A few months ago my son was born with hearing loss. I know it could be a lot worse. But I'm struggling to find the balance of wanting him to be able to hear while not labeling him as deficient or less valuable. I love him so much and, as his Dad, I want him to experience all the joys of music and sound. At the same time, I don't want him to internalize that as meaning there is something "wrong' with him. I don't know if this makes sense to anyone else.

In some ways, it's helped me to see God in a different light. He's not happy with how we are - with our pride, selfishness, envy, greed, etc. But he still loves us because of who we are. He knows we are missing out on the full experience of what life was intended to be, but that doesn't change His love for us. He wants us to change, but loves us as we are. My son's hearing isn't  "bad" or harmful the way greed is, but I'm beginning to understand how God can love me as I am and still want me to change.

So what caught your eye online this week? What's happening on your blog? 

And who do you think will win superlatives in Hollywood tonight?

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Wise words from a former celebrity pastor...

You can download the rest of Ed’s story here

Have you had a life experience that forced you to change the way you related to God and worked out your faith? 

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Ask a Christian Progressive...

Transient

At the beginning of the year, when I asked what sort of people you would like to talk to for our interview series, one of the most popular suggestions was to interview Christians who identified with various political parties.  We’ve already spoken with Caryn Rivadeneira for “Ask a Christian Libertarian” and Matthew Lee Anderson for “Ask a Christian Conservative.” As promised, today you get the chance to interview Tim King for “Ask a Christian Progressive.”

Tim King is the Director of Communications at Sojourners.  He is a graduate of North Park University in Chicago with degrees in both Theology and Philosophy. After graduation, he worked for the Industrial Areas Foundation (IAF) as an organizer on the South Side of Chicago. Tim ran campaigns around food access, school funding reform, ex-offender issues, and youth homelessness.  He also developed and implemented organizing curriculums for high school to graduate level classes. After a brief stint as a campaign consultant, Tim came on staff with Sojourners in 2008.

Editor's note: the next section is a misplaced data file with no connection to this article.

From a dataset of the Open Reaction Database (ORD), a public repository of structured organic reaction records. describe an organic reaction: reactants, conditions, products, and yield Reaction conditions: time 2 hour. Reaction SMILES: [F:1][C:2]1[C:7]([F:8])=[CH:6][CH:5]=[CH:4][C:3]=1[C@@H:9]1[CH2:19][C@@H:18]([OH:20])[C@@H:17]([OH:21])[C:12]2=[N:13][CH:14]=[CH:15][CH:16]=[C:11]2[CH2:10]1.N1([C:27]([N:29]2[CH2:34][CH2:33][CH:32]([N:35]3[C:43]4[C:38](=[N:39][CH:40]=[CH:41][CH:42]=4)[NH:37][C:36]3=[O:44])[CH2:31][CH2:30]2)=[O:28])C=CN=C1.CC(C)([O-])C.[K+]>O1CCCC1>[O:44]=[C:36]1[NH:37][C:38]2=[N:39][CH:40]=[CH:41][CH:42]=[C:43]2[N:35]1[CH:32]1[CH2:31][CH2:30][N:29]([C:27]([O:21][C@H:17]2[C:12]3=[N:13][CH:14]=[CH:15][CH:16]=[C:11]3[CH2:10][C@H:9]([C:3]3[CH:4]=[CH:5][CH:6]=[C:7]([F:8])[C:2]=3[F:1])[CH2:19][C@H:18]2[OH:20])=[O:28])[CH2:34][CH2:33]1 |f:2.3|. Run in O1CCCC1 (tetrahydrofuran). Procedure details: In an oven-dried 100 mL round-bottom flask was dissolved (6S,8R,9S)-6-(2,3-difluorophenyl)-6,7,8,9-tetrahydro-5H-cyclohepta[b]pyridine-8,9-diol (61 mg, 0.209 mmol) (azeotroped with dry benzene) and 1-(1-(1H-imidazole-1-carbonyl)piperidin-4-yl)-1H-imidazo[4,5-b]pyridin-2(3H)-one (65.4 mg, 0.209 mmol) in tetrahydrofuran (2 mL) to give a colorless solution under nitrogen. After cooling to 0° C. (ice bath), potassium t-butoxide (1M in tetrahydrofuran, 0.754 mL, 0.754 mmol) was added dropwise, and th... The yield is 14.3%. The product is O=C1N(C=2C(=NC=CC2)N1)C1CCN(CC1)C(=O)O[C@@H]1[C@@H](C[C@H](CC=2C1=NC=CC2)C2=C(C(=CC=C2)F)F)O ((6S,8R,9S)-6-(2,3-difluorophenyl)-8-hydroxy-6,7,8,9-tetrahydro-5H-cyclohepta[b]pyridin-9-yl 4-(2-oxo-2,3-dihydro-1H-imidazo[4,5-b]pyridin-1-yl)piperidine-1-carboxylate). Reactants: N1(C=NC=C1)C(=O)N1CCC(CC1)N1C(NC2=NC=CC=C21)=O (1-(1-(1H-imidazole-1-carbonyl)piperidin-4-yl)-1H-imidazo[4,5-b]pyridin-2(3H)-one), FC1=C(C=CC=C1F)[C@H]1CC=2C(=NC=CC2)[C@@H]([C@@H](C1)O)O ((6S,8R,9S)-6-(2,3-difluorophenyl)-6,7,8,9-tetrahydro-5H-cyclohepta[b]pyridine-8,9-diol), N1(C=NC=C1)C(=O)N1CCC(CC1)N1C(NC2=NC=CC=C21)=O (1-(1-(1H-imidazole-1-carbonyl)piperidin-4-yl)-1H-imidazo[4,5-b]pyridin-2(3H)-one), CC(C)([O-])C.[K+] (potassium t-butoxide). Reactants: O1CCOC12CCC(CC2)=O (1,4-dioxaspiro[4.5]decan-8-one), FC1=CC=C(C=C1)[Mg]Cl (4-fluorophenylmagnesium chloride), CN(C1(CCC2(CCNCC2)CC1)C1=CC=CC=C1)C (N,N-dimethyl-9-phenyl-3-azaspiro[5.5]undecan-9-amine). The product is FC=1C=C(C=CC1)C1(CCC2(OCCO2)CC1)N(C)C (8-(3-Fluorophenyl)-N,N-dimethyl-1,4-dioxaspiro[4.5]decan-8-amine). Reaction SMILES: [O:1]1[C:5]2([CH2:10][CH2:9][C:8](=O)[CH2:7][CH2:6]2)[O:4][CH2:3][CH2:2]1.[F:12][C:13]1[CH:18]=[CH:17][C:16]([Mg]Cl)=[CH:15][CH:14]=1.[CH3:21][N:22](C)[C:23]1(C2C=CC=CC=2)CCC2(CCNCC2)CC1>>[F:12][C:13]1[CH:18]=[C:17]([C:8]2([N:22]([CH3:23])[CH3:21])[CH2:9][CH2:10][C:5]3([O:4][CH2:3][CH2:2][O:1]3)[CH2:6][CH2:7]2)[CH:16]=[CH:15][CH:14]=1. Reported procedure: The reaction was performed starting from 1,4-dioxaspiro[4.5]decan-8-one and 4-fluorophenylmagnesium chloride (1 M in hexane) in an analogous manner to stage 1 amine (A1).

Tim has been a guest on many radio shows and podcasts and has been interviewed for various print and online publications including ABC News, TIME, CNN, Christianity Today, The Christian Post, and the Daily Beast. He blogs regularly about the intersection of faith and politics at www.sojo.net and you can follow him on twitter.

Tim says he works to bring principles of Biblical social justice to public policy and, as a result, finds himself entirely frustrated with our current two-party system. He told me that his identity crisis only deepened as he realized how often he agrees with our resident Republican, Matthew Anderson. 

You know the drill: If you have a question for Tim, leave it in the comment section. At the end of the day, I’ll pick the top seven or eight questions and send them to Tim. We'll post his response next week.  Be sure to take advantage of the “like” feature so that we can get a sense of what questions are of most interest to readers.  Please remember the point of our interview series is not to debate or challenge, but to ask the sort of questions that will help us understand one another better. 

(You can check out the rest of the interview series—which includes an atheist, a Mormon, a humanitarian, an evolutionary creationist, a Catholic, an Orthodox Jew, a gay Christian, a Muslim, Quaker, and more—here.) 

Ask away!